That old baseball adage about good pitching always beating good hitting provides a reminder of just how valuable the young guns nominated below are to their respective organizations.
Their memorable performances this season make each hurler a treasure for fans too. Now those fans have the opportunity to voice appreciation for their favorite top pitchers, via casting a ballot in the 2010 MiLB Awards voting.
While many Triple-A nominees have shown flashes of brilliance in past campaigns, the likes of Memphis' Brandon Dickson and Oklahoma City's Michael Kirkman level had their best seasons yet. They also each hurled a scoreless inning in the Triple-A All-Star Game. Daniel Hudson used the 2010 season to show his remarkable 2009 was no fluke. He struck out 108 and walked 31 over 17 starts before a trade to Arizona gave him the opportunity to spend the rest of the year in the Majors, where he went 8-2 with a 2.45 ERA. Anthony Lerew, Jeremy Hellickson and Ivan Nova all also earned Major League playing time with fantastic runs at the highest level of the Minors.
So far, Kyle Drabek's career has been impossible to ignore. For the second consecutive season, the son of former Cy Young Award winner Doug Drabek hit double digits in wins (14) and triple digits in strikeouts (132). The Fisher Cats' righty was among Eastern League leaders in innings pitched (162) and the pitching Triple Crown categories. He took home the circuit's Pitcher of the Year Award and made three September starts for Toronto. It's this litany of accomplishments that fellow Eastern League hurlers Tom Milone of Harrisburg and Rudy Owens of Altoona are up against. But their numbers also stand up. They each posted a dozen wins, a lower ERA (Owens, 2.46; Milone, 2.85) and more strikeouts (Milone, 155) or the same number (Owens, 132) as Drabek. Jacksonville's 1-2 punch Elih Villanueva and Tom Koehler combined to lose just six games in 56 starts en route to the Suns' Southern League championship. In the Texas League, Douglas Arguello was about as tough as they come for Corpus Christi, leading the loop with a 2.55 ERA and providing a searing bright spot in a rather dark season for the 63-77 Hooks.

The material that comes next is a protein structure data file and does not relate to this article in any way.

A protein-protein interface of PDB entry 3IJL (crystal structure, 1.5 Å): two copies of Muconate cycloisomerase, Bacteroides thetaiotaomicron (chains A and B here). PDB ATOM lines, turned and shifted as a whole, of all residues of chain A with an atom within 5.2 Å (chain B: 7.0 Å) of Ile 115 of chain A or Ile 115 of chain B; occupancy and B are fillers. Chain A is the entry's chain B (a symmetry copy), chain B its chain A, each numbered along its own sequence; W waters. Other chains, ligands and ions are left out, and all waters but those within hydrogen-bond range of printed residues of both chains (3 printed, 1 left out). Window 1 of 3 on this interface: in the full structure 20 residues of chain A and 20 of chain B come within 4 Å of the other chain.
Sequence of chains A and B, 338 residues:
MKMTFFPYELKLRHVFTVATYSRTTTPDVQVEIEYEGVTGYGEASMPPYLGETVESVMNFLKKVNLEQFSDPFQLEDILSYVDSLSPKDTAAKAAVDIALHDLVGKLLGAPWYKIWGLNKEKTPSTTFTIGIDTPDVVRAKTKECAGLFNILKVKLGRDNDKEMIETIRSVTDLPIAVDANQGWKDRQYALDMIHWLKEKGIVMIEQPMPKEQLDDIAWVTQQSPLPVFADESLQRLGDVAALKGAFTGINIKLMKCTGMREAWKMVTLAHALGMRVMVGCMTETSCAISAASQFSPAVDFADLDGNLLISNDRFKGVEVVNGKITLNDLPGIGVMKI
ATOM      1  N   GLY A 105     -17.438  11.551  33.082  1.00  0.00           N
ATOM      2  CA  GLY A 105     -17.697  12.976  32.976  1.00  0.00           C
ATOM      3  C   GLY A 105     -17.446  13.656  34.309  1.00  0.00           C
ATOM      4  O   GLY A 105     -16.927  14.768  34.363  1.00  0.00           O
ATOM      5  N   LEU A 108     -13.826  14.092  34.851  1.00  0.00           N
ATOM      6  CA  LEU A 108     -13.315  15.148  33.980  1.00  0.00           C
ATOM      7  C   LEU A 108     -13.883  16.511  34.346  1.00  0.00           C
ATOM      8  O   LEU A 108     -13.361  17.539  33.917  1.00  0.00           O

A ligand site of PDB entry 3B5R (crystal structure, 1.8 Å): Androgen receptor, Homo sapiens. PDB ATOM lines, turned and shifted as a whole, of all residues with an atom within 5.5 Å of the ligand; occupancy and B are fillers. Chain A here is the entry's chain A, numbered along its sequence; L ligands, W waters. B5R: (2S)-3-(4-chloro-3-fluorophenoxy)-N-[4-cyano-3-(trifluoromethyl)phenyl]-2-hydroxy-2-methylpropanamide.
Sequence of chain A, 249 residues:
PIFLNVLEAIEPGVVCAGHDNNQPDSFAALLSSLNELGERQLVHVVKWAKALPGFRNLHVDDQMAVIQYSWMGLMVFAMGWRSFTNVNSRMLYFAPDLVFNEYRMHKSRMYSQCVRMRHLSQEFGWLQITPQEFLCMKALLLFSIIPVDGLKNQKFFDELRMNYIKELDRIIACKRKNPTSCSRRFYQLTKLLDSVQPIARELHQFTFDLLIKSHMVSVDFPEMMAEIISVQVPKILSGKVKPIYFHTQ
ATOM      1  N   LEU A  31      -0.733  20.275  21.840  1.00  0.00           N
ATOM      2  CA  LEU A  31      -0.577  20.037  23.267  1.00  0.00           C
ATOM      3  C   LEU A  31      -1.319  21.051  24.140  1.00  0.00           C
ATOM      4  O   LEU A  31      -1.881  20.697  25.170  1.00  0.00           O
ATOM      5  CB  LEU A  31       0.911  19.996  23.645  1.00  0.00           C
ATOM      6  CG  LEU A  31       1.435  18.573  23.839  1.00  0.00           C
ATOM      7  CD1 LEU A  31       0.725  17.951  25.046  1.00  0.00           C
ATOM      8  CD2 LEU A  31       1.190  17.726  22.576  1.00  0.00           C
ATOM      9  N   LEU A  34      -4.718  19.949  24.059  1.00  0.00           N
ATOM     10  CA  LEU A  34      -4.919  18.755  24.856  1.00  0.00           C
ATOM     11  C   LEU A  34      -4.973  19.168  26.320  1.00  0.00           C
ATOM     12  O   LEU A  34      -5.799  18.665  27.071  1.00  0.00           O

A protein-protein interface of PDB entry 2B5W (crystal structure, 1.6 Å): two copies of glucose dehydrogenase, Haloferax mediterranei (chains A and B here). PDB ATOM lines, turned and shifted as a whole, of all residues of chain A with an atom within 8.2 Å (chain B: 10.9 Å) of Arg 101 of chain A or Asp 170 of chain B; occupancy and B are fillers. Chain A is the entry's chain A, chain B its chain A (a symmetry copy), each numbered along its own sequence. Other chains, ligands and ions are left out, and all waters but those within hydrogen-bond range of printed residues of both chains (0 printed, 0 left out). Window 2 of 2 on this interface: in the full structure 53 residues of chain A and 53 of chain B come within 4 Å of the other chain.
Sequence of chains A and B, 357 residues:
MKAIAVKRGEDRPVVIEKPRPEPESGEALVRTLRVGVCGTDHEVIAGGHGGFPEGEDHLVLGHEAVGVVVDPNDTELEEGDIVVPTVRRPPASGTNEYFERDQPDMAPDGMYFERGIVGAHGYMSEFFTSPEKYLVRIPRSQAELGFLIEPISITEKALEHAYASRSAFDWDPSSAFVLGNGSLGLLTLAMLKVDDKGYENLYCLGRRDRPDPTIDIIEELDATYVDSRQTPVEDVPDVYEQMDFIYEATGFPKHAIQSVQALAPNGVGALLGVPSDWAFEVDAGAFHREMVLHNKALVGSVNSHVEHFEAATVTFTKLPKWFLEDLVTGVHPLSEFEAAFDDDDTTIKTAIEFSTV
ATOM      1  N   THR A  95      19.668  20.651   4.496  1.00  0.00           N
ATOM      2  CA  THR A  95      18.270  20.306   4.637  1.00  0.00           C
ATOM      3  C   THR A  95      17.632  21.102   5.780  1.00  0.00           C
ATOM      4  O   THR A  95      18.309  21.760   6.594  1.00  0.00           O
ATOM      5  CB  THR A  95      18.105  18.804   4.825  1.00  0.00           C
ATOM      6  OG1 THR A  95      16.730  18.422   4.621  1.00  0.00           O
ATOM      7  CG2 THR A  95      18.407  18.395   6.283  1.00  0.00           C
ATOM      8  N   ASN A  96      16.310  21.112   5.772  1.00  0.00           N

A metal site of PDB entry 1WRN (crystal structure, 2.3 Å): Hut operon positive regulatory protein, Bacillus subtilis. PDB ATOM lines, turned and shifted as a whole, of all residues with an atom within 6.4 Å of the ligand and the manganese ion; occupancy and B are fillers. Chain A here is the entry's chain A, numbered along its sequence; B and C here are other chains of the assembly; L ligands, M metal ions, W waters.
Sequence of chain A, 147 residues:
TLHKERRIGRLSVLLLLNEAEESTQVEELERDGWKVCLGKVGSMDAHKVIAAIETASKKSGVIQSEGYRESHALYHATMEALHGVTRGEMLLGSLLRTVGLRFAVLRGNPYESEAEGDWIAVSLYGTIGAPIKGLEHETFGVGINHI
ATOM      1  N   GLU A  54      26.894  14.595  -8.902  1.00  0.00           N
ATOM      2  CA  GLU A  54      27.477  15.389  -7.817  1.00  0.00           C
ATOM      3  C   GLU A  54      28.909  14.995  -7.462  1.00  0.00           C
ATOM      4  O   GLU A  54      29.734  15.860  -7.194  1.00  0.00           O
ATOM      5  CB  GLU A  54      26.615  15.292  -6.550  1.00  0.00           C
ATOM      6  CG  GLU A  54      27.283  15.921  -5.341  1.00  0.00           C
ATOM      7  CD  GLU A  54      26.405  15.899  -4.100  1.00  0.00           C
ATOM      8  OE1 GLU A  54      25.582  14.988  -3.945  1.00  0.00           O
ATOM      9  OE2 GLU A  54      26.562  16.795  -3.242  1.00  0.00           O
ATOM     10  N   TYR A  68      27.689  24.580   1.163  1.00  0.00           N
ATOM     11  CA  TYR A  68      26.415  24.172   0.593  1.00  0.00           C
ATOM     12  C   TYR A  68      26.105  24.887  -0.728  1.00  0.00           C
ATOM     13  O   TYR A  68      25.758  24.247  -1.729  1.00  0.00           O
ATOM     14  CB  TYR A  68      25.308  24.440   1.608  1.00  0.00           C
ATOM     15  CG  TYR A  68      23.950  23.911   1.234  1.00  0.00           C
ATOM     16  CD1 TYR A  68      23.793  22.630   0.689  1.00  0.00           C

Charlotte's Matthew Moore led all of the Minor Leagues with 208 punchouts, which he racked up over 14 2/3 fewer innings than his closest competitor in the strikeout race. Moore recorded double-digit whiffs in 10 of his 26 Florida State league starts, and he had two nine-strikeout games. Teammate Joseph Cruz was also instrumental in getting the Stone Crabs to the Championship Series, going 13-6 with a 2.85 ERA in the regular season. Clearwater's Austin Hyatt was the FSL Pitcher of the Year after posting a circuit-best WHIP of 1.09. In the Carolina League, Randall Delgado and Joseph Gardner handcuffed hitters every time they took the mound. Delgado fanned a league-leading 120 in 117 1/3 innings while putting up a 2.76 ERA. Gardner limited opposing batters to a .199 average with a 12-6 record and a 2.65 ERA. Pitching in the dry, mountainous air of the Cal League, Lake Elsinore's Anthony Bass surrendered a total of nine home runs all season and posted an ERA of 3.13, nearly 20 points lower than any other qualifying Cal League hurler.
Dodgers prospect Matt Magill, who graduated from high school in 2008 and played his first full season this year, gave up just 87 hits in more than 125 innings for Great Lakes. Midwest League batters hit just .194 off of Magill, giving him the lowest average against in all of Class A by far. But nobody in the South Atlantic League or the Midwest League could compare with the ERA posted by Hickory's Robert Erlin, whose 2.12 mark was third-best in all of Minor League Baseball. Jorge Bucardo, who won nine games and sported a 2.28 ERA in 19 games before being promoted, and Armando Rodriguez, who led the circuit with 152 strikeouts, were arguably just as dominant in the Sally League. Facing Erasmo Ramirez, who fanned 117 and walked just 21, or Ian Krol, who led the circuit in ERA (2.65), usually meant a very bad day for Midwest League hitters.
Josh Hungerman starved opponents of longballs this year. The 17th-round pick of the Rockies in the 2009 Draft, Hungerman refused to surrender a home run in 66 innings with the Northwest League's Tri-City Dust Devils (nor did he give up a roundtripper over 15 Sally League frames). In the New York-Penn League, Brooklyn teammates Yohan Almonte and Angel Cuan each stated his case for Best Starter. Almonte topped the league with a 1.91 ERA, and Cuan was second with a 2.03 mark and led the Cyclones with 64 strikeouts. Hudson Valley's Enny Romero, in the meantime, had a 1.94 ERA and was only beaten once. Great Falls' Spencer Arroyo was in control in the Pioneer and Appalachian leagues, combining to go 7-2 with a 2.28 ERA, and Marlins prospect Jheyson Manzueta blew through the Gulf Coast League, going 3-0 with a 1.93 ERA.